– A scene from the pilot where Sherlock and John are mistaken for being on a date, and Sherlock explains that he finds relationships dull, considers himself married to his work, and has never hard a girlfriend or boyfriend; there’s a line where John basically responds that whether Sherlock is straight, or gay (which he denies) , or [a possibly implied something else], it’s “all fine”, which if you squint a bit people read as “another sexuality like asexuality is also fine”.

    – A scene where a character warns Sherlock that a case “has to do with sex”, to which he has to clarify that “sex does not alarm me”.

    – A discussion between John and Mrs. Hudson, where John asks if Sherlock has ever had any kind of girlfriend, boyfriend, or relationship, to which she replies that she doesn’t know of any.

    – A reveal that the big bad’s nickname for Sherlock is “The Virgin”

    – A character portrayed as extremely attractive notes that although she flirted “at” him, he never replies. (This was also part of the whole straight up stupid queerbaiting arc where a gay woman randomly falls for sherlock and a straight guy whines about being seen as romantic with him)

    – And off the show, there were interviews where showrunners or actors repeated that Sherlock “was not gay, not straight” (which leaves, well, ace or bi mostly, and he leans a lot more towards the former) and even occasionally straight up referred to him as “asexual”, even if not in the exact sense we mean it (and even if they totally tried to pretend they never implied it later).

    And the showrunners just keep feeding similar ambiguous tidbits like this throughout each season.

    In classic acebaiting/queerbaiting form, they never explicitly say anything, but the intent to tease as much as they can without crossing any hard non-heterosexual lines is very clear there – it’s not just something that comes from wishful thinking on the part of fans.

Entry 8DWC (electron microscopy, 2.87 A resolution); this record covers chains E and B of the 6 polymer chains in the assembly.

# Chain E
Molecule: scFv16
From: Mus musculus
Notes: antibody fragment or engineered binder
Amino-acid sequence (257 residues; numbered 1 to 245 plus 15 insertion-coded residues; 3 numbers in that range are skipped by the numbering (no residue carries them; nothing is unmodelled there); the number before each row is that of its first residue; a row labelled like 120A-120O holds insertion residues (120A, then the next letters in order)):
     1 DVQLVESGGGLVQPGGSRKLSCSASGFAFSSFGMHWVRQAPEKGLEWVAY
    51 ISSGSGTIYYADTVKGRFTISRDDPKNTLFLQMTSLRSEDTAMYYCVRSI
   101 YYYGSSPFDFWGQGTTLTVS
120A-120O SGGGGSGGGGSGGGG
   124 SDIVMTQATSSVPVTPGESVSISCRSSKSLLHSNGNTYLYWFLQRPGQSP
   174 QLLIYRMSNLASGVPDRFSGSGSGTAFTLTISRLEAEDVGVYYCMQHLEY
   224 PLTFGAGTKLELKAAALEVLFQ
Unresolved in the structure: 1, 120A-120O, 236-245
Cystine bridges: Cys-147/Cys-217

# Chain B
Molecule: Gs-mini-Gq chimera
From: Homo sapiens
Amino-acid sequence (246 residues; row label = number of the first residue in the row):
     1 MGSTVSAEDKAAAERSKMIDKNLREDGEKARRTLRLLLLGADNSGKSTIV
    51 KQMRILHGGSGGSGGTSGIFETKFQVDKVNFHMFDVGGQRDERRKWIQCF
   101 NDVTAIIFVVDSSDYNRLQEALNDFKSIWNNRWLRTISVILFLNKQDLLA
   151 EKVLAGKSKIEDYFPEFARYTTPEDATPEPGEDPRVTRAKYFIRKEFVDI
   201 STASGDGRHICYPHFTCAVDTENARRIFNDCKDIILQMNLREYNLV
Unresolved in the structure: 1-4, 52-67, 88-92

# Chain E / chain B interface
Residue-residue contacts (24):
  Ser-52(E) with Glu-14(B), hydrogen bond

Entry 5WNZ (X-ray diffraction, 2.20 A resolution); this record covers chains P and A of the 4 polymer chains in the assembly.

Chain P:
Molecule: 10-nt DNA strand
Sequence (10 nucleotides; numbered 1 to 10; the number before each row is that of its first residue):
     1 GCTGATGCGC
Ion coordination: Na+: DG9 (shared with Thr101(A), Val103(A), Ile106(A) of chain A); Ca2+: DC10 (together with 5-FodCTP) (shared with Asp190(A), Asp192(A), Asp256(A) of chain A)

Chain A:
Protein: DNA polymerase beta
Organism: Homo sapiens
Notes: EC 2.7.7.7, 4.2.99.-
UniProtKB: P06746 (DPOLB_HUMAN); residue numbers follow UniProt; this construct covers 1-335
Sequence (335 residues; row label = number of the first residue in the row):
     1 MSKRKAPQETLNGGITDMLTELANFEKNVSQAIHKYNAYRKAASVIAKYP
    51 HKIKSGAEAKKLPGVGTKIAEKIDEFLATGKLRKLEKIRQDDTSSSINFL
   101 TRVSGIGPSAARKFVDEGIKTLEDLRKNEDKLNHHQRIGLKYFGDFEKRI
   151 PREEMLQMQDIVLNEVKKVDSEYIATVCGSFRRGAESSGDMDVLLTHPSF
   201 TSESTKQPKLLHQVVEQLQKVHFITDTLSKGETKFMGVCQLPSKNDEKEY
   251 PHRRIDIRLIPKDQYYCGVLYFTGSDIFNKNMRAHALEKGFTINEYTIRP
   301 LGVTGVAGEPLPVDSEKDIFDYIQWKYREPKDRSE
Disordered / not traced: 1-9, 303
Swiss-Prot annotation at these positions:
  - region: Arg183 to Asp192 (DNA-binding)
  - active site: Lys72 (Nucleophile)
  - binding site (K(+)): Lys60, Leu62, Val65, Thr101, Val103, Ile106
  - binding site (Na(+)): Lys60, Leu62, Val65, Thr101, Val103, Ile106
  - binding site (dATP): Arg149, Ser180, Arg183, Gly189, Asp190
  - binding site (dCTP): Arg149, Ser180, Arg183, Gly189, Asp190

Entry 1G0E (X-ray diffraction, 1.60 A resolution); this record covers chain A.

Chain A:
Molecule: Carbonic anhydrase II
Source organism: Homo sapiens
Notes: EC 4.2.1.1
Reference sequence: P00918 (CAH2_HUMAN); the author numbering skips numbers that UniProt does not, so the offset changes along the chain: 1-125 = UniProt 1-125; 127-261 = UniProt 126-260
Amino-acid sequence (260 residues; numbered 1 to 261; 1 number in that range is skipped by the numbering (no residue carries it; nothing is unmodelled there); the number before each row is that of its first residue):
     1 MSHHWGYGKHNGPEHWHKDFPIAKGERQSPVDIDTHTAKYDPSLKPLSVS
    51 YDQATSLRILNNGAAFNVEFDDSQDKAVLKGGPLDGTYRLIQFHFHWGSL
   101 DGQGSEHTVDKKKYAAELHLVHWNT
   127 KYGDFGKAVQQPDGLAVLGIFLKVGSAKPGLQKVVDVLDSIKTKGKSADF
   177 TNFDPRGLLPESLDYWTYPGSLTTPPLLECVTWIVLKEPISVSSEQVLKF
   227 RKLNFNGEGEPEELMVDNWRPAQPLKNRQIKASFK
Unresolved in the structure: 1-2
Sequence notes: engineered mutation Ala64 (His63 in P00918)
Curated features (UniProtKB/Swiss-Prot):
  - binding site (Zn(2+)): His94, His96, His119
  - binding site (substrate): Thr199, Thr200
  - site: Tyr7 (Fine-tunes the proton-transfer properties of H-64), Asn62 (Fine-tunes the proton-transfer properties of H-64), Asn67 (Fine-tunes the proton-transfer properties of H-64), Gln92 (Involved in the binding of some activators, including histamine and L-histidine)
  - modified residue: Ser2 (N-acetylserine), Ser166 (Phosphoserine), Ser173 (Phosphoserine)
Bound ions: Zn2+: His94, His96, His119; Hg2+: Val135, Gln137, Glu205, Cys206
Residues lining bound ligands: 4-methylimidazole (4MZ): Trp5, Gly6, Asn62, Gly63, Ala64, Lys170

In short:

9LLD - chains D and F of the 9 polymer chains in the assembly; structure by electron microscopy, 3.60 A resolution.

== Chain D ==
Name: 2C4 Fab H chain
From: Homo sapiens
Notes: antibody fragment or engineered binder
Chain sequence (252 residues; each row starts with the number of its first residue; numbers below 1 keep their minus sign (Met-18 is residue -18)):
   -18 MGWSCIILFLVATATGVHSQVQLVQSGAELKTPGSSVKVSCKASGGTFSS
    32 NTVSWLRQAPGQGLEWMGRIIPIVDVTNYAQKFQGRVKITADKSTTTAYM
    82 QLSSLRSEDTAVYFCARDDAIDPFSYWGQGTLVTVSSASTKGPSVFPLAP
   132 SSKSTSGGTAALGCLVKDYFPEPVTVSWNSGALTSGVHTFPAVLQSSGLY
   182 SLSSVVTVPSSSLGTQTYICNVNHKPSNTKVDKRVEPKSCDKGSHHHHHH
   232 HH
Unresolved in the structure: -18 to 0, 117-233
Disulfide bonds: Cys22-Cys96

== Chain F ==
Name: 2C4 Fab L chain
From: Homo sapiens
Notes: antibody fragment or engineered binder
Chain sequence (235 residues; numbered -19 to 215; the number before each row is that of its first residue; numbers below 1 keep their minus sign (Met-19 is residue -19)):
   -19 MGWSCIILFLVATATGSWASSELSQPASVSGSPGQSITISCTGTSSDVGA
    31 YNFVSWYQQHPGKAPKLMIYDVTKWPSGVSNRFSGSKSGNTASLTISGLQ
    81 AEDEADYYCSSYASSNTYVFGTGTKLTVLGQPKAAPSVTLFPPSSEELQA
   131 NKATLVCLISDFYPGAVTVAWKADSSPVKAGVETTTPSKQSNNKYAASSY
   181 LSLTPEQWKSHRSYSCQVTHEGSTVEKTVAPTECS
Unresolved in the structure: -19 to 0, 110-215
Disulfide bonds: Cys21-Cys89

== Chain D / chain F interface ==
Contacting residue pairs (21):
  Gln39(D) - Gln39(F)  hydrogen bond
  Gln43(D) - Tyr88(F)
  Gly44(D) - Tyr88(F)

• Coyote

      “So, yeah, they have something to do with each other, but I’d be careful about implying that the fan response is the cause of the stereotype”

      When I say there’s a relationship between them, I don’t mean a direct causal relationship, so… yes. I agree.

    • embodiedinlanguage

      To me the question isn’t whether people should read characters like Sherlock as ace so much as a) whether we could ever see characters who aren’t “cerebral” white men exhibiting those same traits in mainstream media, and b) if so, would they be legible as ace, or would popular interpretation skew differently?

  • embodiedinlanguage

    But yeah, the queerbaiting aspect is definitely there, and I don’t blame fans for their desires or frustrations around that. The show runners made a bit of a mess there.

  • Klaaraa

    Sherlock Holmes being a character that can be very easily read as asexual is a nearly-universal and very old Thing across all media types. Sherlock Holmes being presented as an asshole who thinks he is better than everyone, is a deliberate choice of the creators of BBC Sherlock.